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La Coruña - August 1999

Fruit and veg market
One of the first places we found in La Coruña was this excellent indoor market where we were able to re-stock on vitamin C! Excellent produce.

Dear kids,

How are you all, I hope you are enjoying your Summer holidays. Spain is very nice. They eat a lot of shellfish here - moules and scallops. In the harbour where we are anchored, fishing boats are forever motoring in and out. The wake of the fishing boats makes Rusalka bounce up and down quite fiercely. This can make drinking a cup of tea difficult. They also come in and out during the night so we have almost been bounced out of bed by them!

We have had very sunny weather here. Although yesterday was stormy. We were running out of water in our tanks, so we opened them up and the rain storm filled them within four hours. We were very surprised and pleased about that.
Mussel Fishermen
Every day you can see local boats along the waterfront, wiggling their special nets against the bottom to dislodge mussels for the pot. The nets have very long flexible poles and it looks like a real skill to use them.

During our sail across Biscay (Papa will show you on his map) we saw quite a bit of wild life. Pilot whales, dolphins, big whales - we don't know what type - and lots of birds and insects. Moths and bees and some type of wasps landed on our boat for a rest before flying off again. It is amazing to think that tiny insects can fly all that way from land.

We are eating on the boat most of the time, because it is cheaper. The fruit is really lovely over here, peaches and plums are much bigger and taste much nicer. We have not found teabags in the supermarket so we might need some posted out when we run out. We still have a few in store yet.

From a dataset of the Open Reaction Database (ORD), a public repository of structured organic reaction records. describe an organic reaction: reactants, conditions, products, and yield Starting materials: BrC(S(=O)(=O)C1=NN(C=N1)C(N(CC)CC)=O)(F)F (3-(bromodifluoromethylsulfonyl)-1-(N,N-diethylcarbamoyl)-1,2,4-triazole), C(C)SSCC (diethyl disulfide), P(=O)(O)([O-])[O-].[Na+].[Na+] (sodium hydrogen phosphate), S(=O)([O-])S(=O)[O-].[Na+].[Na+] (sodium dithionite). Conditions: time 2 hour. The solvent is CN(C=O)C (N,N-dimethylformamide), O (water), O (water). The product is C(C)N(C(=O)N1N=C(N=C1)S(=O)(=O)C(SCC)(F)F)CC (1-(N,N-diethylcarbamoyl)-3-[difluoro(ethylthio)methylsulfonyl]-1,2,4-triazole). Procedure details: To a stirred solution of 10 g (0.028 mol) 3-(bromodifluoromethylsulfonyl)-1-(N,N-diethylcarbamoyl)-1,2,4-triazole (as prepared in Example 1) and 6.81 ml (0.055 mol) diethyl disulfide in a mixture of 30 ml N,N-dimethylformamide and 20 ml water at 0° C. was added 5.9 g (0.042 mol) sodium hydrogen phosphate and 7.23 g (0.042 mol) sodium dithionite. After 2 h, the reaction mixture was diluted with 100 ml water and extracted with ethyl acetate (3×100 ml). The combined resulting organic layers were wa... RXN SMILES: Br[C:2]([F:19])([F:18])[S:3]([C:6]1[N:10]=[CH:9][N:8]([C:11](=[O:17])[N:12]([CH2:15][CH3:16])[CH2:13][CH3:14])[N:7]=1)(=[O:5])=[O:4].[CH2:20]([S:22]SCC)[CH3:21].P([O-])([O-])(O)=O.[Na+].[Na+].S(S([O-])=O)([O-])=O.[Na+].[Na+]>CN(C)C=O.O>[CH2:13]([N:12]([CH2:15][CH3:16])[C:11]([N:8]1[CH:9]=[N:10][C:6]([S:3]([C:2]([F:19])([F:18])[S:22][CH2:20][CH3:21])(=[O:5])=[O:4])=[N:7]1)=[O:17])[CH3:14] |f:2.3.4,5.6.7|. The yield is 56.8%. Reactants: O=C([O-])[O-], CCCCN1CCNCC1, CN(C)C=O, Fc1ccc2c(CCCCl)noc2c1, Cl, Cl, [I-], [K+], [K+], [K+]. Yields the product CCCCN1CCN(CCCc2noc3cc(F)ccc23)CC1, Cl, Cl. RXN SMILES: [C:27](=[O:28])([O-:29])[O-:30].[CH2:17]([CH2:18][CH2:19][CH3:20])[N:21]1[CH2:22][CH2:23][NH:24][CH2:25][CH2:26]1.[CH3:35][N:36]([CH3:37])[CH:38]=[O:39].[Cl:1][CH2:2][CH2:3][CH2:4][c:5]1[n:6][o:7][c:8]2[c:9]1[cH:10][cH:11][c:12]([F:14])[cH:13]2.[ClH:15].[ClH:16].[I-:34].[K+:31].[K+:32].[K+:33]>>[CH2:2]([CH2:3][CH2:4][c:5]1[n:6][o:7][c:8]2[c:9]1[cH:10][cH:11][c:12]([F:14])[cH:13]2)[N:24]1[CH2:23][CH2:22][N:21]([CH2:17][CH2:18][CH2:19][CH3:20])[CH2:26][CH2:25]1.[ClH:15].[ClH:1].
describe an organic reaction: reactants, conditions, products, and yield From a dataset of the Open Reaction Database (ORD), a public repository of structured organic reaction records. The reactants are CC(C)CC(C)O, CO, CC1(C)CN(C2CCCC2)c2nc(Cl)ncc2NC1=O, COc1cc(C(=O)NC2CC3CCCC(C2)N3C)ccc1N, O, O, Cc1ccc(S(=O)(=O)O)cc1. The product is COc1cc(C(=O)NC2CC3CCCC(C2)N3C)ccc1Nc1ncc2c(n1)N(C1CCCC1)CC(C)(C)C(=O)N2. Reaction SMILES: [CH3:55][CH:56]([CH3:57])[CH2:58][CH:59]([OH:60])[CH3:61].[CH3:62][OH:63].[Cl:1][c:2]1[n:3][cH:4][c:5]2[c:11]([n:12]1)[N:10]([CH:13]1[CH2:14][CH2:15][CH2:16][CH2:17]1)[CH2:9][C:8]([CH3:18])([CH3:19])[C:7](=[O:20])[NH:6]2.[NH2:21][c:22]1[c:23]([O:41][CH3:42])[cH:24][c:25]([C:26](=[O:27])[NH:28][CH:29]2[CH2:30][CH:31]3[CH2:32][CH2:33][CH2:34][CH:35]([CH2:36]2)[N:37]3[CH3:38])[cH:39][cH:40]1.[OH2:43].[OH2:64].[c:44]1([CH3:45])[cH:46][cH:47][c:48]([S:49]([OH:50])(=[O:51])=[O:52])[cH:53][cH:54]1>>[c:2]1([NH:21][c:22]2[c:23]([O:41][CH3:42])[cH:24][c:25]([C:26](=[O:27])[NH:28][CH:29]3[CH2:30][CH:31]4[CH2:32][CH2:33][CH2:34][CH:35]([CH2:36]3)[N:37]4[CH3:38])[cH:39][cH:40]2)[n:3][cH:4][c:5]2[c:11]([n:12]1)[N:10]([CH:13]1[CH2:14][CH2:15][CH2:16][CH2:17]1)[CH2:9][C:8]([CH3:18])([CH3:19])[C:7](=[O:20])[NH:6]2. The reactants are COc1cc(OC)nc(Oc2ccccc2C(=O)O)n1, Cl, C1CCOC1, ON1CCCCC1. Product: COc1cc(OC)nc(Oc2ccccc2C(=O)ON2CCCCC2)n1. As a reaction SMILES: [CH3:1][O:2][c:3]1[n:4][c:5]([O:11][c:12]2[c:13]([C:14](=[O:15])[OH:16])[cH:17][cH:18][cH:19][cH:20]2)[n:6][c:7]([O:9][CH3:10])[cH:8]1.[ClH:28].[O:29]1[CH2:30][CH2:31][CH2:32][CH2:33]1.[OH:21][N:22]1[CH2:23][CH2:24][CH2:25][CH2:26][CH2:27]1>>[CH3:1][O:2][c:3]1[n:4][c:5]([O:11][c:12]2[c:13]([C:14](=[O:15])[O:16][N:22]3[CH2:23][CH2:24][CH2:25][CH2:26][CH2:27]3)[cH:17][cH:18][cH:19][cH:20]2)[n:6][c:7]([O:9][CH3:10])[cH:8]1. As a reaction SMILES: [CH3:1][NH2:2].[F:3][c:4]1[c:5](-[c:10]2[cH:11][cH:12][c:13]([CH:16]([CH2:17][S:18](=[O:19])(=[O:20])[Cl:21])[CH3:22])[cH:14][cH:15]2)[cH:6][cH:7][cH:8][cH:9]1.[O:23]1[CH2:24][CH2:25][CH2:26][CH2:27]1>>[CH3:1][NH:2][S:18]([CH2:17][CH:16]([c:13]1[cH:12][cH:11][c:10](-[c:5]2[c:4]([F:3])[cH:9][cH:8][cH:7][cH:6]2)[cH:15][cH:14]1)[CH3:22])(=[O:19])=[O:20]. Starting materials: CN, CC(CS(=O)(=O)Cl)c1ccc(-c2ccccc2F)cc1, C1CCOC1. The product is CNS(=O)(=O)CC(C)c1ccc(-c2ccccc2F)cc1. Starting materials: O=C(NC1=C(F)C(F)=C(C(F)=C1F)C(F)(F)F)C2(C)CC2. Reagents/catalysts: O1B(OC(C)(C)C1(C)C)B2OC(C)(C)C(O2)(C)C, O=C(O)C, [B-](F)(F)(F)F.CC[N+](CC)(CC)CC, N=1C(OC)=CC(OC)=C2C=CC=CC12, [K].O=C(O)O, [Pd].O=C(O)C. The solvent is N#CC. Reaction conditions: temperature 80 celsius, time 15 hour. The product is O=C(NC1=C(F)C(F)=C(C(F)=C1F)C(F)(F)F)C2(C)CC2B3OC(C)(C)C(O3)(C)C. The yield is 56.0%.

Coruna's Waterfront
This very attractive waterfront walk was our first view of La Coruña when we got ashore and was always our stroll into town from the dinghy. This is the view looking back toward the harbour with a fort - now an archaeological museum - overlooking the anchorage.

Nigel and I have read lots of books already, and tell mummy I have a lovely sun-tan. We are not waking up until 10 o'clock in the morning and then spending the day looking around the town or reading and sunbathing on the boat. Nigel is busy working on the web-site. If you go to the library with our web-site address you should be able to look it up.

It's past 7 o'clock so I must go and cook some tea. I will write to you again.

All my love

Auntie Nicky

Stray cats
Many families of stray cats live in the gaps between ther boulders that make up the sea-wall along La Coruña's waterfront. They do get fed a little by the passers by, but they probably hunt out the rats, mice and other things that share these walls with them.

PS There are lots of stray cats around the harbour.

We have not seen many flowers.

They eat octopus and squid here.

The sunsets are beautiful.

Sunset over La Coruna
This beautiful sunset, seen from the boat over the town, actually heralded a change for the worse in the weather. Two days of heavy wind and rain pinned us down.


We have stayed a week so far in La Coruña. This is not long enough to be able to summarise the town in a few paragraphs, but we are starting to find our way around. We're very happy here.

We are able to anchor for free in the large harbour. We moved our anchor this morning, partly because we seemed to be anchored directly above one of the charted wrecks on the harbour bed and were worried about the chain becoming fouled, and partly to get a bit further away from the direct route the local fishing boats take to get in and out. The chain came up with no problem so that was good, and we're waiting for tonight's exodus to see how we've done avoiding the wakes.